Olenin had entered into the life of the Cossack village so fully that his past seemed quite foreign to him. As to the future, especially a future outside the world in which he was now living, it did not interest him at all. When he received letters from home, from relatives and friends, he was offended by the evident distress with which they regarded him as a lost man, while he in his village considered those as lost who did not live as he was living. He felt sure he would never repent of having broken away from his former surroundings and of having settled down in this village to such a solitary and original life. When out on expeditions, and when quartered at one of the forts, he felt happy too; but it was here, from under Daddy Eroshka’s wing, from the forest and from his hut at the end of the village, and especially when he thought of Maryanka and Lukashka, that he seemed to see the falseness of his former life. That falseness used to rouse his indignation even before, but now it seemed inexpressibly vile and ridiculous. Here he felt freer and freer every day and more and more of a man. The Caucasus now appeared entirely different to what his imagination had painted it. He had found nothing at all like his dreams, nor like the descriptions of the Caucasus he had heard and read. ‘There are none of all those chestnut steeds, precipices, Amalet Beks, heroes or villains,’ thought he. ‘The people live as nature lives: they die, are born, unite, and more are born — they fight, eat and drink, rejoice and die, without any restrictions but those that nature imposes on sun and grass, on animal and tree. They have no other laws.’ Therefore these people, compared to himself, appeared to him beautiful, strong, and free, and the sight of them made him feel ashamed and sorry for himself. Often it seriously occurred to him to throw up everything, to get registered as a Cossack, to buy a hut and cattle and marry a Cossack woman (only not Maryanka, whom he conceded to Lukashka), and to live with Daddy Eroshka and go shooting and fishing with him, and go with the Cossacks on their expeditions. ‘Why ever don’t I do it? What am I waiting for?’ he asked himself, and he egged himself on and shamed himself. ‘Am I afraid of doing what I hold to be reasonable and right? Is the wish to be a simple Cossack, to live close to nature, not to injure anyone but even to do good to others, more stupid than my former dreams, such as those of becoming a minister of state or a colonel?’ but a voice seemed to say that he should wait, and not take any decision. He was held back by a dim consciousness that he could not live altogether like Eroshka and Lukashka because he had a different idea of happiness — he was held back by the thought that happiness lies in self-sacrifice. What he had done for Lukashka continued to give him joy. He kept looking for occasions to sacrifice himself for others, but did not meet with them. Sometimes he forgot this newly discovered recipe for happiness and considered himself capable of identifying his life with Daddy Eroshka’s, but then he quickly bethought himself and promptly clutched at the idea of conscious self-sacrifice, and from that basis looked calmly and proudly at all men and at their happiness.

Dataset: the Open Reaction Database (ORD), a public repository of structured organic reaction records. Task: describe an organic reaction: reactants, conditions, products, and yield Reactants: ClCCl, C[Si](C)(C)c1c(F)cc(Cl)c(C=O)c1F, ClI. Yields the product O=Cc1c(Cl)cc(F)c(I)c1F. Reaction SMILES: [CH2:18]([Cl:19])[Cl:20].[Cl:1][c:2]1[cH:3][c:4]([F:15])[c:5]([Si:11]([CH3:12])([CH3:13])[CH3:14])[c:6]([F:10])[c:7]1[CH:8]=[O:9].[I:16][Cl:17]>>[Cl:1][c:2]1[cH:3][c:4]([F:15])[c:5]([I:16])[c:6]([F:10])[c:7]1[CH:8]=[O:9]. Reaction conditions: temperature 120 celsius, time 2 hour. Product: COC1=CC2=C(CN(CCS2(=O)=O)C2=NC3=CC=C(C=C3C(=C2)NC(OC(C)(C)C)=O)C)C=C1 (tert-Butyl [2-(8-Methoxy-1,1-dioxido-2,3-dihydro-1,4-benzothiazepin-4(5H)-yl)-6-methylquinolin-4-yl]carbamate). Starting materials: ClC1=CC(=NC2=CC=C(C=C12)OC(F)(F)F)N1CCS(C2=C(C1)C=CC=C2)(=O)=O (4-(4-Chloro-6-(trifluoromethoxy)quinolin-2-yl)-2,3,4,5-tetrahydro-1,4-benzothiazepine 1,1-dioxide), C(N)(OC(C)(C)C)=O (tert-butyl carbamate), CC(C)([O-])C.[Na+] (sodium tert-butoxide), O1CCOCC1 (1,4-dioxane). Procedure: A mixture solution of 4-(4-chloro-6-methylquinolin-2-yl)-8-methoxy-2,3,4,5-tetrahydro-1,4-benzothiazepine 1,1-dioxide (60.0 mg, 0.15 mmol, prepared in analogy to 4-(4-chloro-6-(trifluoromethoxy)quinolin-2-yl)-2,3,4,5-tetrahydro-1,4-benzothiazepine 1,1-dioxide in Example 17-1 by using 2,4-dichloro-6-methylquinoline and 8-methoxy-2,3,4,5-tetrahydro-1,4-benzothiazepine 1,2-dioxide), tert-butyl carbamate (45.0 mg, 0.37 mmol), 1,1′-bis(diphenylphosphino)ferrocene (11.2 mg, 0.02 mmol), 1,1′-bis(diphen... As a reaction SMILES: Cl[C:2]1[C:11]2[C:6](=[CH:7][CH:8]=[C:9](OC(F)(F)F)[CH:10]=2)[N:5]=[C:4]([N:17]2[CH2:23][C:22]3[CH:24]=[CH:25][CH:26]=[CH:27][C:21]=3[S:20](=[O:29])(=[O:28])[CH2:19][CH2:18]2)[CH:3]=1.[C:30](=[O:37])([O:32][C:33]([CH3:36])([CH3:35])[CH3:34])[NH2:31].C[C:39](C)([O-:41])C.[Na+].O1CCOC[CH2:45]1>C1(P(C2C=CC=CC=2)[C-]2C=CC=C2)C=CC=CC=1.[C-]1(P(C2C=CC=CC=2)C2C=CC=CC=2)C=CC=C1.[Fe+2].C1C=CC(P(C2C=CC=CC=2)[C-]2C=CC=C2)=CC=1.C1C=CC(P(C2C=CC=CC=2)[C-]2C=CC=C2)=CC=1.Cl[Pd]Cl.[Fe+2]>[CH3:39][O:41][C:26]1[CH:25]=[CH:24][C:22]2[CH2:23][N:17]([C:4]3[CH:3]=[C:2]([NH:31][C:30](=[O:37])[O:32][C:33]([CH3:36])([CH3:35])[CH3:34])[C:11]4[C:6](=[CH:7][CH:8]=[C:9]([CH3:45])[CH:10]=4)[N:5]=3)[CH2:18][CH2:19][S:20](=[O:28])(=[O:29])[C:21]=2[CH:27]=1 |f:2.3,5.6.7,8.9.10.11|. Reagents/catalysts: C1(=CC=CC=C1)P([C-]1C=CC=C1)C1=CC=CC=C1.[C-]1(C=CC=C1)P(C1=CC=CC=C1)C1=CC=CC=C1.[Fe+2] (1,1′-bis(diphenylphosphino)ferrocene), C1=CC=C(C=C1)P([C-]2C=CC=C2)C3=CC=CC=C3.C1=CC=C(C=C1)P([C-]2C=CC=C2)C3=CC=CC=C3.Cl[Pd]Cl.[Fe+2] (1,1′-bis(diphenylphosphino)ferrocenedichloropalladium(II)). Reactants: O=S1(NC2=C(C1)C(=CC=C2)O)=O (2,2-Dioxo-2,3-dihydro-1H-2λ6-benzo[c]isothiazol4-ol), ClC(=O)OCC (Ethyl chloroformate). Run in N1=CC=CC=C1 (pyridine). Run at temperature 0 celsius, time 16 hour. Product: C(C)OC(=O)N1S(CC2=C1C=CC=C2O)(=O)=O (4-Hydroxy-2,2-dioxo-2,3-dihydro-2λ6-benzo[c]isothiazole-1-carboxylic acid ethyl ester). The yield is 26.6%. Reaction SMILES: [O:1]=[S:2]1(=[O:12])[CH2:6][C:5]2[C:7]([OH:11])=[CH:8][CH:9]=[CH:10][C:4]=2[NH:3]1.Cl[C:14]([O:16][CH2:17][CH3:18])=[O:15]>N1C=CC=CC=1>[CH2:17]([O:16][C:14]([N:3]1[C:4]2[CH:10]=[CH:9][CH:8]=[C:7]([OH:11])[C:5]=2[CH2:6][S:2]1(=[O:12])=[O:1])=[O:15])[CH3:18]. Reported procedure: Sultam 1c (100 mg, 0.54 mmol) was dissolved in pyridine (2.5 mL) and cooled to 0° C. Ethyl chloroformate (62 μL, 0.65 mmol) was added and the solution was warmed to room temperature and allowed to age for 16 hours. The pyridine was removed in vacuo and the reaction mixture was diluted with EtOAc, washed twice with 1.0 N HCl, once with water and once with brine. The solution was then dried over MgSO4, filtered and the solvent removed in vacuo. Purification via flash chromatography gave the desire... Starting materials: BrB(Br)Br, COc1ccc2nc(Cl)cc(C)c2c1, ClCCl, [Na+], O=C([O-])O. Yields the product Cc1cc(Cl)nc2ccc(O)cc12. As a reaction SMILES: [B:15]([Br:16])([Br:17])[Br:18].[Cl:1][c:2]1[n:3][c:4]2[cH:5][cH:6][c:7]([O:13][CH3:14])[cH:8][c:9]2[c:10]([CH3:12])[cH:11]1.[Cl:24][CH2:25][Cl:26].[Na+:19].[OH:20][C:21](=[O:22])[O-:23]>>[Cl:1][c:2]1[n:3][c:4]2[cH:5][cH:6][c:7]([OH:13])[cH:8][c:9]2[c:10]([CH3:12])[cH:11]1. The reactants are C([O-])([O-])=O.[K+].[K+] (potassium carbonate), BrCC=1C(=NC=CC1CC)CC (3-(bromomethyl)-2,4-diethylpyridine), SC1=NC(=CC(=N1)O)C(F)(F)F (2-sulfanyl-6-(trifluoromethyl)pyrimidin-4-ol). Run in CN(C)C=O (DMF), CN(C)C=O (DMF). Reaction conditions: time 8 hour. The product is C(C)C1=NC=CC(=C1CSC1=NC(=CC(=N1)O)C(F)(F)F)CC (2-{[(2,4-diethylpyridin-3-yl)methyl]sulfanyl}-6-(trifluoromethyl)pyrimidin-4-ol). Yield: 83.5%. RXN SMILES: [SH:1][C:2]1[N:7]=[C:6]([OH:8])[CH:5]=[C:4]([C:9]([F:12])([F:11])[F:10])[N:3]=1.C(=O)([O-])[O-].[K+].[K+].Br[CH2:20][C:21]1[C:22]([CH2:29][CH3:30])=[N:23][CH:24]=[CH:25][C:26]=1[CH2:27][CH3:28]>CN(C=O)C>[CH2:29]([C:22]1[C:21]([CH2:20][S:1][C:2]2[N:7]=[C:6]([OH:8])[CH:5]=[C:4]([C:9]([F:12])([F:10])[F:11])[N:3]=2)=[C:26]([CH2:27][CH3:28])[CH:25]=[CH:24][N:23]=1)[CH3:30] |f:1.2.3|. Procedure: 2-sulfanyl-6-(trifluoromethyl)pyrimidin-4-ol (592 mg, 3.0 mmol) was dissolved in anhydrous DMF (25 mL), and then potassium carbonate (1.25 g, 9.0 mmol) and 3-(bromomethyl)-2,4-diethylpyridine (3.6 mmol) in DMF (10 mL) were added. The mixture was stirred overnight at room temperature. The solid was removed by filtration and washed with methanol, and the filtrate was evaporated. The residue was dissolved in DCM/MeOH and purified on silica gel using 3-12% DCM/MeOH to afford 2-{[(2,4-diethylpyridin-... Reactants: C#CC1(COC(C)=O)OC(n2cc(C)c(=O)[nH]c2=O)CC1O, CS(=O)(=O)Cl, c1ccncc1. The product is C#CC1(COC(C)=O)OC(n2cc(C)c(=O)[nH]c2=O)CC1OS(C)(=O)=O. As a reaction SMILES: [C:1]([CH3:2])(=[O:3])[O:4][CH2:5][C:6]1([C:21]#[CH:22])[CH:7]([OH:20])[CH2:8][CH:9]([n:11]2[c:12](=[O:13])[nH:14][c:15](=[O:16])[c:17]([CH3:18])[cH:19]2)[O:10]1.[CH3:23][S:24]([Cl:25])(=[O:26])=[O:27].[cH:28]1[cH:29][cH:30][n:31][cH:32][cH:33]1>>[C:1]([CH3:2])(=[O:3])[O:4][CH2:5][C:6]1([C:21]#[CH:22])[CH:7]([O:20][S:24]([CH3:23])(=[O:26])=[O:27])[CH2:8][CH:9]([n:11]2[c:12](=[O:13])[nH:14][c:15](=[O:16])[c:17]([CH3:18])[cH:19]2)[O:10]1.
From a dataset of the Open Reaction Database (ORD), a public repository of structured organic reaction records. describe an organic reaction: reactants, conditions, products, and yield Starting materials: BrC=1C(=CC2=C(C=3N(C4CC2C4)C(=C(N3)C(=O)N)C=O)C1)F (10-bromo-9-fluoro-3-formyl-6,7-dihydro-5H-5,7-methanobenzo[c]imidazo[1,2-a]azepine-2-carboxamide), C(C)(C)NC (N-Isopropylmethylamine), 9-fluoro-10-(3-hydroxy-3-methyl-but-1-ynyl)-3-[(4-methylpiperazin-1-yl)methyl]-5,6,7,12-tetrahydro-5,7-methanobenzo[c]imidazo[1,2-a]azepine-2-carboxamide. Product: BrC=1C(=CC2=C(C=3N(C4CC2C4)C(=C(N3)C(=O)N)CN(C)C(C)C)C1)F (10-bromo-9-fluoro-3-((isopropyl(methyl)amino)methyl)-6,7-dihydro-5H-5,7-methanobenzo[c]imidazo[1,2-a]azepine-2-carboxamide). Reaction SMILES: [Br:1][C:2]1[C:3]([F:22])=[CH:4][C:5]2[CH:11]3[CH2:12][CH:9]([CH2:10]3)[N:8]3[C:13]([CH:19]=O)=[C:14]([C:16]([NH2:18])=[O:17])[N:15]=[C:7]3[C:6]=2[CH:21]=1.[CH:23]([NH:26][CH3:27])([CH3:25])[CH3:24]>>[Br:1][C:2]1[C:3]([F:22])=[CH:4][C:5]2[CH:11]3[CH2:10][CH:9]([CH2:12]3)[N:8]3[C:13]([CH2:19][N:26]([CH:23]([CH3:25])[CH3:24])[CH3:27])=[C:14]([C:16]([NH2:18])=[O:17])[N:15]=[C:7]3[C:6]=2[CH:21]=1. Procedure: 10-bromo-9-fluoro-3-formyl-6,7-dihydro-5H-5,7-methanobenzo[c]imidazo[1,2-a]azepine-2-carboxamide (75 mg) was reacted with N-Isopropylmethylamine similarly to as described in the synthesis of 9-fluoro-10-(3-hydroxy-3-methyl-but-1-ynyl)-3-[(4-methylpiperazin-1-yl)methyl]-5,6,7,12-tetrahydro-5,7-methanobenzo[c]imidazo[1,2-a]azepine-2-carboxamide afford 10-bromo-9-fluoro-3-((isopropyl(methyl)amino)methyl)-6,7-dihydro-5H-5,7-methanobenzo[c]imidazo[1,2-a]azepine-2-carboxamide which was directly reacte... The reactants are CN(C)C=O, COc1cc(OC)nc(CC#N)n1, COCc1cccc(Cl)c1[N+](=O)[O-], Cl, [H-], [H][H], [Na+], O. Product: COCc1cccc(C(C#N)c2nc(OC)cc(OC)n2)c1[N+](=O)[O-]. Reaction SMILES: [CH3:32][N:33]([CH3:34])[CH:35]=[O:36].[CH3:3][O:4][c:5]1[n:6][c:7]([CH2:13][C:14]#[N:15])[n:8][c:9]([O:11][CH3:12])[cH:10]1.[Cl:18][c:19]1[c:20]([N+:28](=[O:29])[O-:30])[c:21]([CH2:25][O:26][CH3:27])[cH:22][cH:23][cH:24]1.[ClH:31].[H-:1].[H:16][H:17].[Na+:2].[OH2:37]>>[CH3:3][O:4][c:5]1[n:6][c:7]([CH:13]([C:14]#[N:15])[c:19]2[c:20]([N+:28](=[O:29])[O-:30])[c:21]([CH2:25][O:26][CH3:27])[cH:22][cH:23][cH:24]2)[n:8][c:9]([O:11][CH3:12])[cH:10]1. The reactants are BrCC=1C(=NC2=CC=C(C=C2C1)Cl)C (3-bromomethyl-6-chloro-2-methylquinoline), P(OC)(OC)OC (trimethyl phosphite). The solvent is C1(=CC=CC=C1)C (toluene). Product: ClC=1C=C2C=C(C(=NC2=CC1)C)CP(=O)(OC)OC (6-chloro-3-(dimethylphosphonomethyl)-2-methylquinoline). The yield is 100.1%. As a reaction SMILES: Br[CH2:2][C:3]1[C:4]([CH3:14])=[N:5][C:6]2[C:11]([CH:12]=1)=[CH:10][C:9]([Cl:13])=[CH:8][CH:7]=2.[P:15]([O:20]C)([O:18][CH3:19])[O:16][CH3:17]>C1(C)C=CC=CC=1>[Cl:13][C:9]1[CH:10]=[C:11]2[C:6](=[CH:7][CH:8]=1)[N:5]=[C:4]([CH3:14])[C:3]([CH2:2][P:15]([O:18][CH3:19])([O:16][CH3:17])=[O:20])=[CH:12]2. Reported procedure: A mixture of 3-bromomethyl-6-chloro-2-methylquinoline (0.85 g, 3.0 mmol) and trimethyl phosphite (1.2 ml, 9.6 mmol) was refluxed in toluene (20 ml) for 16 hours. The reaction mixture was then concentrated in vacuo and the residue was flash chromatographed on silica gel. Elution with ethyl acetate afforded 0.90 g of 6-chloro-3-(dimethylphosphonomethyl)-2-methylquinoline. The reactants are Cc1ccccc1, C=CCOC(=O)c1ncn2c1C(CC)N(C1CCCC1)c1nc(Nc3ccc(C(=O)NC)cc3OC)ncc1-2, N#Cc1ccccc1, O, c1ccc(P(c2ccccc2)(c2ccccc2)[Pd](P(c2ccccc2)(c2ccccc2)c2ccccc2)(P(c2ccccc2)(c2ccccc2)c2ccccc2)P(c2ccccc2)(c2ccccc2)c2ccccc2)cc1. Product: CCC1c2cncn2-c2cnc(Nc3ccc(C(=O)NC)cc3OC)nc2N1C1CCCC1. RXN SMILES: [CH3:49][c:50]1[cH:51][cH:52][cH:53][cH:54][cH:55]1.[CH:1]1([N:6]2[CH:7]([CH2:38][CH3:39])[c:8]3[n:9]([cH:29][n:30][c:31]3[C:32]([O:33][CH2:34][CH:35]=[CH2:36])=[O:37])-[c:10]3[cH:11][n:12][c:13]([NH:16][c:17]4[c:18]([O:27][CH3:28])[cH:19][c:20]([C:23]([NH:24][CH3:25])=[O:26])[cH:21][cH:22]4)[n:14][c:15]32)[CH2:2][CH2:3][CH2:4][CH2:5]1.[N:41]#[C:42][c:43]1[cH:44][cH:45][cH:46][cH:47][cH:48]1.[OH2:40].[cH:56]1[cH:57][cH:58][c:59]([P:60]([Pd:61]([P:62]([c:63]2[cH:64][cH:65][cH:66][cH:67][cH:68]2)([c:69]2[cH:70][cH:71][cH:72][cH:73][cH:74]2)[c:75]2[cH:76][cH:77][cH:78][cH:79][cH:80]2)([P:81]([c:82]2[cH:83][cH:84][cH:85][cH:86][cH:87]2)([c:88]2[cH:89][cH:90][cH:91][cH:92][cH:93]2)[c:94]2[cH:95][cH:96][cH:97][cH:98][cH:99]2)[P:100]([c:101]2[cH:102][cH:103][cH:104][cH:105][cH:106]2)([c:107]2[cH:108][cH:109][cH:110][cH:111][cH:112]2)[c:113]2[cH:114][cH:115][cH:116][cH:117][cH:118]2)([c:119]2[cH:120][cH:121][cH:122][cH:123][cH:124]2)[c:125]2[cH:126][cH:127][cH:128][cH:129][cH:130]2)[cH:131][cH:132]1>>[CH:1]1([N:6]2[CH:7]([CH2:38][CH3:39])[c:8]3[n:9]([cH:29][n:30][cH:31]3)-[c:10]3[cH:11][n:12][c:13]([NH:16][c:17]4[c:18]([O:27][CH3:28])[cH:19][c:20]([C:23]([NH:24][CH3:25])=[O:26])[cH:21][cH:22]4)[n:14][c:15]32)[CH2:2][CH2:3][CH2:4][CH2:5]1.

Last updated Sunday, March 27, 2016 at 12:00